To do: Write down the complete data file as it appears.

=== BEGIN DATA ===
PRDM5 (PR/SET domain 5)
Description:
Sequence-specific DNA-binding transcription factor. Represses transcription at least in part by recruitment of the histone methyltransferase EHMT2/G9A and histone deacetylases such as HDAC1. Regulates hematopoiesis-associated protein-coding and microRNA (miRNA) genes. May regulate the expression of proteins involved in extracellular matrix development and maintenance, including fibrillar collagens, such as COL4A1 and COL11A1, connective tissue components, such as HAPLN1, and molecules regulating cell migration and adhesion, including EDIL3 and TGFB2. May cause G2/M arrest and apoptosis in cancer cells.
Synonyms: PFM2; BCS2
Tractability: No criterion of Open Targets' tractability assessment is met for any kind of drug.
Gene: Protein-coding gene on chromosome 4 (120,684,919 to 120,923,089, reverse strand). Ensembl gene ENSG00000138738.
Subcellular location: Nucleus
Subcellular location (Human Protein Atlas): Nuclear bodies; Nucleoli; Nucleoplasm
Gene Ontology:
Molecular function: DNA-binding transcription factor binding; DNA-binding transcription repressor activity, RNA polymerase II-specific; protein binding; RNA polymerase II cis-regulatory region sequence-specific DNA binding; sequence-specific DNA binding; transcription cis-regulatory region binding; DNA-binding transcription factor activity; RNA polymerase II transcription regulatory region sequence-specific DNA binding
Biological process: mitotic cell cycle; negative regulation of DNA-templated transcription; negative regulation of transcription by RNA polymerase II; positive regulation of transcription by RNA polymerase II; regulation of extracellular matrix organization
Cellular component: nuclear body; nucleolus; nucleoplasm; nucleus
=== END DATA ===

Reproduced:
PRDM5 (PR/SET domain 5)
Description:
Sequence-specific DNA-binding transcription factor. Represses transcription at least in part by recruitment of the histone methyltransferase EHMT2/G9A and histone deacetylases such as HDAC1. Regulates hematopoiesis-associated protein-coding and microRNA (miRNA) genes. May regulate the expression of proteins involved in extracellular matrix development and maintenance, including fibrillar collagens, such as COL4A1 and COL11A1, connective tissue components, such as HAPLN1, and molecules regulating cell migration and adhesion, including EDIL3 and TGFB2. May cause G2/M arrest and apoptosis in cancer cells.
Synonyms: PFM2; BCS2
Tractability: No criterion of Open Targets' tractability assessment is met for any kind of drug.
Gene: Protein-coding gene on chromosome 4 (120,684,919 to 120,923,089, reverse strand). Ensembl gene ENSG00000138738.
Subcellular location: Nucleus
Subcellular location (Human Protein Atlas): Nuclear bodies; Nucleoli; Nucleoplasm
Gene Ontology:
Molecular function: DNA-binding transcription factor binding; DNA-binding transcription repressor activity, RNA polymerase II-specific; protein binding; RNA polymerase II cis-regulatory region sequence-specific DNA binding; sequence-specific DNA binding; transcription cis-regulatory region binding; DNA-binding transcription factor activity; RNA polymerase II transcription regulatory region sequence-specific DNA binding
Biological process: mitotic cell cycle; negative regulation of DNA-templated transcription; negative regulation of transcription by RNA polymerase II; positive regulation of transcription by RNA polymerase II; regulation of extracellular matrix organization
Cellular component: nuclear body; nucleolus; nucleoplasm; nucleus